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Dave Insley

Dave Insley writes and performs some of the best twang-driven country music around (If not the best). He will shake the legs of anyone who appreciates great tunes -- with the vocal charisma of Willie Nelson and George Jones, and a timeless sense of production and arrangement, in the style of Patsy Cline and The Flying Burrito Brothers. Dave Insley is a mammoth talent.

WHO ARE YOUR BIGGEST MUSICAL INFLUENCES AT THE MOMENT?

I like that the question includes the phrase “at the moment,” because like many artists, my influences change frequently, even daily. Sometimes it’s the rhythm of the washing machine or the clank of the garbage truck, sometimes it’s Buck Owens or George Gershwin on the turntable, or it might even be the theme from whatever cartoon my kids are watching on the television.

I listen to, enjoy, and draw from all styles of music, and I particularly admire the writing of Harlan Howard, Cole Porter, Johnny Mercer and Merle Haggard. One of my all-time biggest musical and lyrical influences was my father, who was not a songwriter, but who was very clever with words. Lately I’ve been listening to a lot of Buddy Rich and Tennessee Ernie Ford records, but if you ask me again in a few days, it will be something else.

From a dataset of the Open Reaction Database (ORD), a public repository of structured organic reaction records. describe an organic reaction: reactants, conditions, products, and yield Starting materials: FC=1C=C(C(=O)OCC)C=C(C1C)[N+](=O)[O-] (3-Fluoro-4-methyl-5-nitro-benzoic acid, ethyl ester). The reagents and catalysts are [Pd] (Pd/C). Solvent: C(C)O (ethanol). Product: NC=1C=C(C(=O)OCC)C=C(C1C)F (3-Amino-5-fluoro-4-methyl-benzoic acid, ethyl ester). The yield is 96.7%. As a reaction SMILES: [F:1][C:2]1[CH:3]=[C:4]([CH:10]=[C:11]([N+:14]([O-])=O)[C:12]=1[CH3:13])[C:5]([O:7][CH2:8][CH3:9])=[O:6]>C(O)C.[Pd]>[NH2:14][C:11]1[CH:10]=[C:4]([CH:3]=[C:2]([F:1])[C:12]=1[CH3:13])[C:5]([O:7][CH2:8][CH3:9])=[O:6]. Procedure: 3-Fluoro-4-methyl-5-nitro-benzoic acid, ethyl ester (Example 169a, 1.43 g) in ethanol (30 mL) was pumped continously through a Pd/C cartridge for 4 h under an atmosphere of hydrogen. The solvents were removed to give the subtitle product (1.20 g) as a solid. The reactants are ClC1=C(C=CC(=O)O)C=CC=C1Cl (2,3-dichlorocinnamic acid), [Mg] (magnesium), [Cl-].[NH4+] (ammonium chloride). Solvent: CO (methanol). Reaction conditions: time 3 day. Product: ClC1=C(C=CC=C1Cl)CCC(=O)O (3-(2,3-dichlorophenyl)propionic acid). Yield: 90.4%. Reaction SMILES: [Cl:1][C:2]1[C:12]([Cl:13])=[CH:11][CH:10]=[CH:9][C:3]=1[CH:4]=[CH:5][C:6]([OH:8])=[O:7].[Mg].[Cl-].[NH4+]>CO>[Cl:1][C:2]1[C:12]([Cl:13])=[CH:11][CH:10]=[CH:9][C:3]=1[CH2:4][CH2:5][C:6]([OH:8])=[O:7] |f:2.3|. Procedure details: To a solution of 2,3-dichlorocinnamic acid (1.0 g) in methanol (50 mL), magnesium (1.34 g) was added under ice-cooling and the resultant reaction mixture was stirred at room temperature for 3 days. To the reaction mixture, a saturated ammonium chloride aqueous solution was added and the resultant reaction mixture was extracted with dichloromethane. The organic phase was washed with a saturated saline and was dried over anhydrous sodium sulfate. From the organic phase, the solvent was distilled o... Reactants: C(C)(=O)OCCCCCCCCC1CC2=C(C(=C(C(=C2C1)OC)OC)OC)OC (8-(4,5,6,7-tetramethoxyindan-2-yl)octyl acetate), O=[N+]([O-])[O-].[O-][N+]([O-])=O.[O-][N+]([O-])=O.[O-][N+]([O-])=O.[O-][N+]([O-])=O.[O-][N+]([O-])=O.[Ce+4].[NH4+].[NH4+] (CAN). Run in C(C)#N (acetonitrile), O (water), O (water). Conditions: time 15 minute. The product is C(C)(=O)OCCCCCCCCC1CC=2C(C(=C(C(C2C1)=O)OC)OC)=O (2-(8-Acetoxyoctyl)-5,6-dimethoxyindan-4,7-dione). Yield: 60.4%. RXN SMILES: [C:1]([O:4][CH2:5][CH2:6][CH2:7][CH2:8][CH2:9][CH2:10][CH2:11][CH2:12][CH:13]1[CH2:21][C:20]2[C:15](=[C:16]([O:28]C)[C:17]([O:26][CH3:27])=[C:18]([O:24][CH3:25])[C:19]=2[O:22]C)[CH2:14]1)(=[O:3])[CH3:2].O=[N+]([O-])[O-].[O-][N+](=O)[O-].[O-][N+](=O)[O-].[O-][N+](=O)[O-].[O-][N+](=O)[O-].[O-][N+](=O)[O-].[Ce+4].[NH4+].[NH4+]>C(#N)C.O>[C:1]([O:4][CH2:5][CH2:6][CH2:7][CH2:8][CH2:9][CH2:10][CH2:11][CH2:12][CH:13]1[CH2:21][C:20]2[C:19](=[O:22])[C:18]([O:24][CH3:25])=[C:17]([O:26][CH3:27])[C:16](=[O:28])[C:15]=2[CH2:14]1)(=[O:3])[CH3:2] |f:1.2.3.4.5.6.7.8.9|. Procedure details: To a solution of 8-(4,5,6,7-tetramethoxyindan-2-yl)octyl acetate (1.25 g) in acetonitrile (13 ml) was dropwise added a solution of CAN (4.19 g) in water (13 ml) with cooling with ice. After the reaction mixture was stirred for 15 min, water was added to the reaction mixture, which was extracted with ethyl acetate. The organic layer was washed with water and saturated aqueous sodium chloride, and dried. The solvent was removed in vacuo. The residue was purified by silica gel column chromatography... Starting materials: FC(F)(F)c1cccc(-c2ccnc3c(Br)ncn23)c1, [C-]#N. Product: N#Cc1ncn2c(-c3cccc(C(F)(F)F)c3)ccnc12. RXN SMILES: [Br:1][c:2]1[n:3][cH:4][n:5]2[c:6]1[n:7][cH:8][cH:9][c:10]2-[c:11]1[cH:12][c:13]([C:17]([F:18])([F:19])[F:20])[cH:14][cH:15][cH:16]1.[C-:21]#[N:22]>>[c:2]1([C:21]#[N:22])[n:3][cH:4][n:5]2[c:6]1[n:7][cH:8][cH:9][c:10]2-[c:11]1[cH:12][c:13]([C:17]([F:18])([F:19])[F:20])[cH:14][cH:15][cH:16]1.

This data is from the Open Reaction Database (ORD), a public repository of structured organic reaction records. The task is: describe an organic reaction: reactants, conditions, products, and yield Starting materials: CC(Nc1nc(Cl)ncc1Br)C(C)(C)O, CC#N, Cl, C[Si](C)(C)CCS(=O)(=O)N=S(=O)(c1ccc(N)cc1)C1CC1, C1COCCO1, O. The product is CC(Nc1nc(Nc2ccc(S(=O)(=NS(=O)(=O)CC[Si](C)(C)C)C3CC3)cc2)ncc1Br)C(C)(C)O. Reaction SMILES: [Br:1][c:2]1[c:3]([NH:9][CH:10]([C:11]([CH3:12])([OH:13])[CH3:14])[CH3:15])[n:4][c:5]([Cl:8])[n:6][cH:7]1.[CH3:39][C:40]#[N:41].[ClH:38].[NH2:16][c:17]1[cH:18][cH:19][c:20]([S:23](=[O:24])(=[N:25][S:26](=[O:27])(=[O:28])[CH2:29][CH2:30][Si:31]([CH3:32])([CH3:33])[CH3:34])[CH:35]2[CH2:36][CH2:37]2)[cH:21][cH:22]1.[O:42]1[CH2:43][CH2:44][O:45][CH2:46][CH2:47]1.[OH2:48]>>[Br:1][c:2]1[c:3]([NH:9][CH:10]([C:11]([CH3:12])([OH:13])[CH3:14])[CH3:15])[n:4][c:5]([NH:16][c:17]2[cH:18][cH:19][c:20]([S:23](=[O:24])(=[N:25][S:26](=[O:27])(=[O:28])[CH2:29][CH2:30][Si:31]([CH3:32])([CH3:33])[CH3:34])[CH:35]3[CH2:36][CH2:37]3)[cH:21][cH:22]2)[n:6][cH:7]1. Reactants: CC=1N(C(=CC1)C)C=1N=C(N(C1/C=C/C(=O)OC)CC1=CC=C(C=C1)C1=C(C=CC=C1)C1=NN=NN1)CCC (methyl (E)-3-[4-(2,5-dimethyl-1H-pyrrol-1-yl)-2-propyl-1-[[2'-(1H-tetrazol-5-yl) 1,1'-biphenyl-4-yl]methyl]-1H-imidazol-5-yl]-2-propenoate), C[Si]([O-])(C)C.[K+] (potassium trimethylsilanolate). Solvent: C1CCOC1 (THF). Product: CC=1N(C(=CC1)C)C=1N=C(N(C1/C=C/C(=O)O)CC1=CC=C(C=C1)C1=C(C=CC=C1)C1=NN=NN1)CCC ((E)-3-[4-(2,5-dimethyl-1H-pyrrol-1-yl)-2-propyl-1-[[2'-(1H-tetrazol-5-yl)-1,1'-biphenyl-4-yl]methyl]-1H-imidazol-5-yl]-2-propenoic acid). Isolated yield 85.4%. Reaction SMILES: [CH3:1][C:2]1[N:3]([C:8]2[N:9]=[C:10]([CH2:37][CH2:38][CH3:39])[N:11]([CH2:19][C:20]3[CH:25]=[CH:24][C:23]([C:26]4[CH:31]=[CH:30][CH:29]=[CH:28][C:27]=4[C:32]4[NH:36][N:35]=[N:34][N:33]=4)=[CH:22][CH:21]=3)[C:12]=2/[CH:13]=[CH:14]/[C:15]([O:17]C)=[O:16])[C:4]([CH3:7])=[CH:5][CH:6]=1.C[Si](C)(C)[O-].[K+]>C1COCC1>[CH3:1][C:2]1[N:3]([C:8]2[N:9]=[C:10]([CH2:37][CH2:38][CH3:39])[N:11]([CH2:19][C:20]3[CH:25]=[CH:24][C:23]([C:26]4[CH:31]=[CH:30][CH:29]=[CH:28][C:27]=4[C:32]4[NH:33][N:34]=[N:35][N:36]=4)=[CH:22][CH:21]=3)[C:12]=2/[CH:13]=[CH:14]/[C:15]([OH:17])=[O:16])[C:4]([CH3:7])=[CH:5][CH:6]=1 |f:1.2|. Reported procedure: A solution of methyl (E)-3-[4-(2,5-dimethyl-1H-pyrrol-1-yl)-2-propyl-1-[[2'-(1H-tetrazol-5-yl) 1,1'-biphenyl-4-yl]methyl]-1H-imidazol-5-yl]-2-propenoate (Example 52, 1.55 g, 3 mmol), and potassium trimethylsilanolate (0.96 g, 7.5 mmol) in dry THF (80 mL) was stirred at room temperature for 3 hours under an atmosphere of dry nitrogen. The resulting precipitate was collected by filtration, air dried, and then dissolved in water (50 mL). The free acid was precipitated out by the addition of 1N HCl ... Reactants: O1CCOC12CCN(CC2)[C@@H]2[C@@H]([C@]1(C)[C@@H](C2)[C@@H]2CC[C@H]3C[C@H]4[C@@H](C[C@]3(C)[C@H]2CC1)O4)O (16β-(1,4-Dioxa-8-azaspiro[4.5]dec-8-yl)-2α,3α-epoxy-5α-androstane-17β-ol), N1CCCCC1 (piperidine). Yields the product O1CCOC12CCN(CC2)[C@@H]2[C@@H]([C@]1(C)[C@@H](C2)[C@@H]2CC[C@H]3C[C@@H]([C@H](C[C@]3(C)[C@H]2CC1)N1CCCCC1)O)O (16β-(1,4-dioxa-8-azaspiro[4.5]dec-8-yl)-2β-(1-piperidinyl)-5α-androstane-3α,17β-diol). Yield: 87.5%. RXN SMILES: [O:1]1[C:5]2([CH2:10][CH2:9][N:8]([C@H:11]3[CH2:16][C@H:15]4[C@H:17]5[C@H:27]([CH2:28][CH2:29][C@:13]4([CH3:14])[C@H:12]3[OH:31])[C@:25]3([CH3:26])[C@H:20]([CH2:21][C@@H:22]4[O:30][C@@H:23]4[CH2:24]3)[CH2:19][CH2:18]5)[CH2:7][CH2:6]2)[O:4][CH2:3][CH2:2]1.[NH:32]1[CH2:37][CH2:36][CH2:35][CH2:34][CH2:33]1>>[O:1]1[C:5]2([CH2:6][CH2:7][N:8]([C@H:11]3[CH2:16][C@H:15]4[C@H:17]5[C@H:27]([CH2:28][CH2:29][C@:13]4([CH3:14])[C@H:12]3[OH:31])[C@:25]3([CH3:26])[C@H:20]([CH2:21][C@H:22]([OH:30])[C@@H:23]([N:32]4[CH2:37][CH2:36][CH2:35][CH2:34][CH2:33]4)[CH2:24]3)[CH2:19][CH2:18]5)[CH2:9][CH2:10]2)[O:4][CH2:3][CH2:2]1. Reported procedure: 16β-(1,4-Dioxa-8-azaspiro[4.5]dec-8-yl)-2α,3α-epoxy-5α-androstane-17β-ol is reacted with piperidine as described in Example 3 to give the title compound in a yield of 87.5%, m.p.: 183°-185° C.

WHAT IS YOUR SONGWRITING PROCESS LIKE?

My writing process is hardly unique, but (I hope) the results sometimes are. The words and music come in periodic cycles, sometimes with broad gaps of time between. My best ideas don’t really feel like they originate in me at all, but rather flow through me from somewhere else.

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My job is to be paying attention when this happens and dutifully record the proceedings; sometimes the ideas come crowding their way through my head so quickly that I have to hustle to keep up, and don’t have time to reflect on them until much later. The key which unlocks all of this might be some topic I’ve had on my mind for a while, or issue I’m struggling with, or it might simply be a chance encounter with a particular combination of words, or an unusual turn of a phrase.

Part two of the process comes later and is more deliberate and craftsman-like; parsing through the flow of words and melodic ideas to gather and organize those which fit together, in support of the idea, while maintaining a good deal of objectivity, and being a brutally honest editor. I can be very tough on myself during this phase, in the interest of avoiding self-indulgence; I will happily throw out more than I keep, or even the whole shooting match, as necessary.

The whole process is a little bit like someone dropped off a pile of lumber in my yard, and my job is to build a solid house out of it, one that is functional and will keep the rain out, and one whose overall style was suggested by the building material itself. I find the entire process immensely satisfying, regardless of what I do with the resulting composition. Oddly, the more personal the content and results, the more universally the ideas seem to be understood by others. This might be the key to turning “art into commerce.”

IF YOU HAD A CHANCE TO SEE ANY PERFORMER AT THEIR PRIME, WHO WOULD IT BE?

I would have liked to have seen Elvis at about the time of the ’68 Comeback Special. 

Maya Jones